International Journal of Mechanical Engineering and Applications
Volume 3, Issue 3-1, June 2015, Pages: 34-39

A Statement of Problems of the Ship Control in the Head-on Navigation

Nguyen Xuan Phuong1, Vu Ngoc Bich2

1Faculty of Navigation, Ho Chi Minh City University of Transport, Ho Chi Minh city, Vietnam

2Department of Science Technology – Research and Development, Ho Chi Minh City University of Transport, Ho Chi Minh city, Vietnam

Email address:

(N. X Phuong)
(Vu N. B.)

To cite this article:

Nguyen Xuan Phuong, Vu Ngoc Bich. A Statement of Problems of the Ship Control in the Head-on Navigation. nternational Journal of Mechanical Engineering and Applications.Special Issue: Transportation Engineering Technology — part II. Vol. 3, No. 3-1, 2015, pp. 34-39. doi: 10.11648/j.ijmea.s.2015030301.16


Abstract: Navigation is an object of control. The studies are effect when they have found the features of vessels and given the navigation technologies and control algorithms. This paper devotes the statement of problems of the control by a meeting of movements on a sailing vessel.

Keywords: Head-on Navigation, Interaction of Vessels, Mathematical Models of Vessel


1. Introduction

Now in Vietnam, certain work on increase in depths of waterways in connection with growth of load-carrying capacity and deposits of transport units is spent. The Uniform deepwater system of Vietnam where the guaranteed depth makes from 4 to 4.5 m.Now is created the question on use of the given system by foreign port and in particular by the countries of Indochina peninsula for transportation of cargoes to Cambodia, Thailand, Laos, Myanmar and China and back is solved [3,4].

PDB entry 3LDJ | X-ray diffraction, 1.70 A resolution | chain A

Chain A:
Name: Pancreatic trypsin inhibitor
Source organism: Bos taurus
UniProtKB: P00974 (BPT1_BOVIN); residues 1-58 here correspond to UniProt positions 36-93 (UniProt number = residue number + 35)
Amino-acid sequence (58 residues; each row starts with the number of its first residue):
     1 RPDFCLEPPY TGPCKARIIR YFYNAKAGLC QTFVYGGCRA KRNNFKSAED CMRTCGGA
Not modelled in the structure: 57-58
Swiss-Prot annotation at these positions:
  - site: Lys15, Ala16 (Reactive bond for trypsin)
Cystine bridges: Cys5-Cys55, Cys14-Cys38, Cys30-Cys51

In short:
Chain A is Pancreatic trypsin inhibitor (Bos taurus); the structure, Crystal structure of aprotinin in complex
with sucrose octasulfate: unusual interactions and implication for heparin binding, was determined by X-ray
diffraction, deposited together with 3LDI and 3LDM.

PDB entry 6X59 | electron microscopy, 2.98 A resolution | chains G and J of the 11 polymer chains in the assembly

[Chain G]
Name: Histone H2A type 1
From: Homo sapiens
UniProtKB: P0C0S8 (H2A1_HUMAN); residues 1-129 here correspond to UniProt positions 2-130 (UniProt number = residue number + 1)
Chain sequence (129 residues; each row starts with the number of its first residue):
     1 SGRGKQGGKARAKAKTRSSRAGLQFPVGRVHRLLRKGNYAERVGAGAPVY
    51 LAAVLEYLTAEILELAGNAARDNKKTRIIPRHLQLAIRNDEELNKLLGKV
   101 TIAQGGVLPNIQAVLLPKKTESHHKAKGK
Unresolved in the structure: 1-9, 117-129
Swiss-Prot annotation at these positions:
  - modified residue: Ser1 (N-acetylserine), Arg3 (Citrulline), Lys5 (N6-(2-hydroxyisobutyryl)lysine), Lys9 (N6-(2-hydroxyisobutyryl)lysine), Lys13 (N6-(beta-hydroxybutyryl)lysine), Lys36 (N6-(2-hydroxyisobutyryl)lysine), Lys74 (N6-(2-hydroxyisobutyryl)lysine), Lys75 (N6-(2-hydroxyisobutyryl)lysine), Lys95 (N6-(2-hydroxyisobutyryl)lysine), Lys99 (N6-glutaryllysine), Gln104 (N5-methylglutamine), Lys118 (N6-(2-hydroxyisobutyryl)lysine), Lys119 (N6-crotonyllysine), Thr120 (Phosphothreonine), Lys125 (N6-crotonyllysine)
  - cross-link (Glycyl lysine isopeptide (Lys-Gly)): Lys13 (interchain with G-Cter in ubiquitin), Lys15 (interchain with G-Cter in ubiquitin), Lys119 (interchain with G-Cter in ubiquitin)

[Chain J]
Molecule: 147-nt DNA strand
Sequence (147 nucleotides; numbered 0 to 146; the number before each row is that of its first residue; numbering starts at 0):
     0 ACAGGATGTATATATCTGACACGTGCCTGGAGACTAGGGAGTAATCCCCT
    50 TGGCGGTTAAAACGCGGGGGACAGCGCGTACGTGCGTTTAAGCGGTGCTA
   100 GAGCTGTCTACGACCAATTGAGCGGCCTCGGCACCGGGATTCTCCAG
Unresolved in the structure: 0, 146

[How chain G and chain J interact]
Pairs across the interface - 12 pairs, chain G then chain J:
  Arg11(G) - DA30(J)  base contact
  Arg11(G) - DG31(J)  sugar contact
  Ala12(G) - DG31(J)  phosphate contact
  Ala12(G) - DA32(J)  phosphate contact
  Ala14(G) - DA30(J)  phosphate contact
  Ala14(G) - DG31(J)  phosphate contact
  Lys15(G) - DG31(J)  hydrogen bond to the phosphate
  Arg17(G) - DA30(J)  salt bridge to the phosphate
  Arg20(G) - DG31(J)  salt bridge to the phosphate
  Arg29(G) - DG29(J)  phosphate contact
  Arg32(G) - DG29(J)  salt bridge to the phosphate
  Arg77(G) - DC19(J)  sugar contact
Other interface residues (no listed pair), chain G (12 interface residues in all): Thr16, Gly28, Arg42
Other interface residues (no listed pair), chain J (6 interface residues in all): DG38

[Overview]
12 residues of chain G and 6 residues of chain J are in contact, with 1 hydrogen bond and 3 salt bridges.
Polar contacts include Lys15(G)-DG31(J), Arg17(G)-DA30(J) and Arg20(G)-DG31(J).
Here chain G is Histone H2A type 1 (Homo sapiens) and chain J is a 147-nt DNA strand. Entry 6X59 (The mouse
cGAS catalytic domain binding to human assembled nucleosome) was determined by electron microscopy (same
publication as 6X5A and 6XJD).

Despite this, the dimensions of the waterway to secure the effective and positions do not meet modern traffic requirements. High saturation trails transport vessels, geometric dimensions are comparable with the dimensions of the fairway, leading to a decrease in bandwidth and hence delays in the delivery of goods to the recipient, or in the worst cases, more accidents and therefore to loss of life or damage to these goods.

All this required the crews more serious qualification on the basis of current knowledge, the best psychological and physical capabilities.Under these conditions, necessary studies aimed primarily at ensuring safety, increase productivity in water transport on the basis of resource and accurate schedules.Studies will be effective when they will be opened previously unknown characteristics of ships, ship power plants (SPP) , proposed new motion technology and EMS work and new algorithms for their control [2,5,11].

2. Interaction of Vessels in Navigation

In the environment from which the given concrete vessel co-operates, there can be similar vessels, channels, sluices, ports, dispatching device [6,7,10]. Such set of co-operating systems forms super system, having the functional, morphological and information description. The behavior of given own vessel is defined by operation modes of its diesel power installation (DPI), the movement purpose, criteria of control and restrictions. For own vessel in formed system the purposes, criteria and restrictions which are set by the system which is at higher hierarchical level are defining.

For this purpose we will break the systems entering interactions among themselves, into two classes. To the first class we will carry those which co-ordinates practically do not change in time. Coastal radar stations, channels with the central posts of management (CPM), CPM port, filling stations, CPM a ship canal, natural both artificial waterways and etc. can be them. To the second class we will carry the systems which co-ordinates change in time. Those are, first of all, transport vessels, passenger vessels, vessels of technical fleet [6,7,9].